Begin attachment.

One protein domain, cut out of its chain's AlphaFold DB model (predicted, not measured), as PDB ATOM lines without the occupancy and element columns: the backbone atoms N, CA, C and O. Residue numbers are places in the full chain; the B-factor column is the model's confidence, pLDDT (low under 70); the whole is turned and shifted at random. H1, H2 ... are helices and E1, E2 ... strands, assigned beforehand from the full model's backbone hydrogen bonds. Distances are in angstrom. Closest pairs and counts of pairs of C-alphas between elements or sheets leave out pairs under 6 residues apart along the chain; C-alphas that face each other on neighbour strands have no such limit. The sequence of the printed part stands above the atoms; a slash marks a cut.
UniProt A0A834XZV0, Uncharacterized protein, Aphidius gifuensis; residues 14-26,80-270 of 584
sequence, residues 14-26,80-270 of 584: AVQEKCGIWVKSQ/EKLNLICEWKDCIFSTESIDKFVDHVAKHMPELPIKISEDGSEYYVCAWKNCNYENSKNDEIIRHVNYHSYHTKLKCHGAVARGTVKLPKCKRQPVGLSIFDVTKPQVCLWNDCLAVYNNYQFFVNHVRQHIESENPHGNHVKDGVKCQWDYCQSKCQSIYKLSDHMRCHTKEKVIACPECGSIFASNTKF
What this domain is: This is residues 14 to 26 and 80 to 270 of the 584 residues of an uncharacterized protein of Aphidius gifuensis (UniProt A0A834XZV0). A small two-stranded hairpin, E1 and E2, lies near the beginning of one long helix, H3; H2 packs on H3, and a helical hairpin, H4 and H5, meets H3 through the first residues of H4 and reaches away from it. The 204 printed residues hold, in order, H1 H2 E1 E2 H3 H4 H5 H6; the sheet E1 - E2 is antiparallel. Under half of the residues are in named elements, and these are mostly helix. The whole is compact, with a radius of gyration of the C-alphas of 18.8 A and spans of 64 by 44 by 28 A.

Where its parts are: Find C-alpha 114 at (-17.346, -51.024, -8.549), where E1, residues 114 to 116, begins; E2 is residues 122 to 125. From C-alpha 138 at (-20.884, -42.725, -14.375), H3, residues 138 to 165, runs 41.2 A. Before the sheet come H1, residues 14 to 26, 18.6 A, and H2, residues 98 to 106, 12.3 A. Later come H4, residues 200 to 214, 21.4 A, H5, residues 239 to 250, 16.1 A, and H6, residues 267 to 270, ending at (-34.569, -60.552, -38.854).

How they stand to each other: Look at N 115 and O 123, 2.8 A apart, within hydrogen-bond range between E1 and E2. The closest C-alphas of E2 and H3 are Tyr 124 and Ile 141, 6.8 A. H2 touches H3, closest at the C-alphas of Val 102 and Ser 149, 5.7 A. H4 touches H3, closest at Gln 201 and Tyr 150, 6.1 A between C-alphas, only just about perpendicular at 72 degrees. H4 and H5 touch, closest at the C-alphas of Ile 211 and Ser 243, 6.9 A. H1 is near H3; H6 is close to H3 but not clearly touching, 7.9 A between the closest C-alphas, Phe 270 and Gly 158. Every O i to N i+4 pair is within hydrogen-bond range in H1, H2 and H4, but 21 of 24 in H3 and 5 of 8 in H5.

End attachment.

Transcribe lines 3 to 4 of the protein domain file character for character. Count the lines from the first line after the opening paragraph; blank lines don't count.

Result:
What this domain is: This is residues 14 to 26 and 80 to 270 of the 584 residues of an uncharacterized protein of Aphidius gifuensis (UniProt A0A834XZV0). A small two-stranded hairpin, E1 and E2, lies near the beginning of one long helix, H3; H2 packs on H3, and a helical hairpin, H4 and H5, meets H3 through the first residues of H4 and reaches away from it. The 204 printed residues hold, in order, H1 H2 E1 E2 H3 H4 H5 H6; the sheet E1 - E2 is antiparallel. Under half of the residues are in named elements, and these are mostly helix. The whole is compact, with a radius of gyration of the C-alphas of 18.8 A and spans of 64 by 44 by 28 A.

Where its parts are: Find C-alpha 114 at (-17.346, -51.024, -8.549), where E1, residues 114 to 116, begins; E2 is residues 122 to 125. From C-alpha 138 at (-20.884, -42.725, -14.375), H3, residues 138 to 165, runs 41.2 A. Before the sheet come H1, residues 14 to 26, 18.6 A, and H2, residues 98 to 106, 12.3 A. Later come H4, residues 200 to 214, 21.4 A, H5, residues 239 to 250, 16.1 A, and H6, residues 267 to 270, ending at (-34.569, -60.552, -38.854).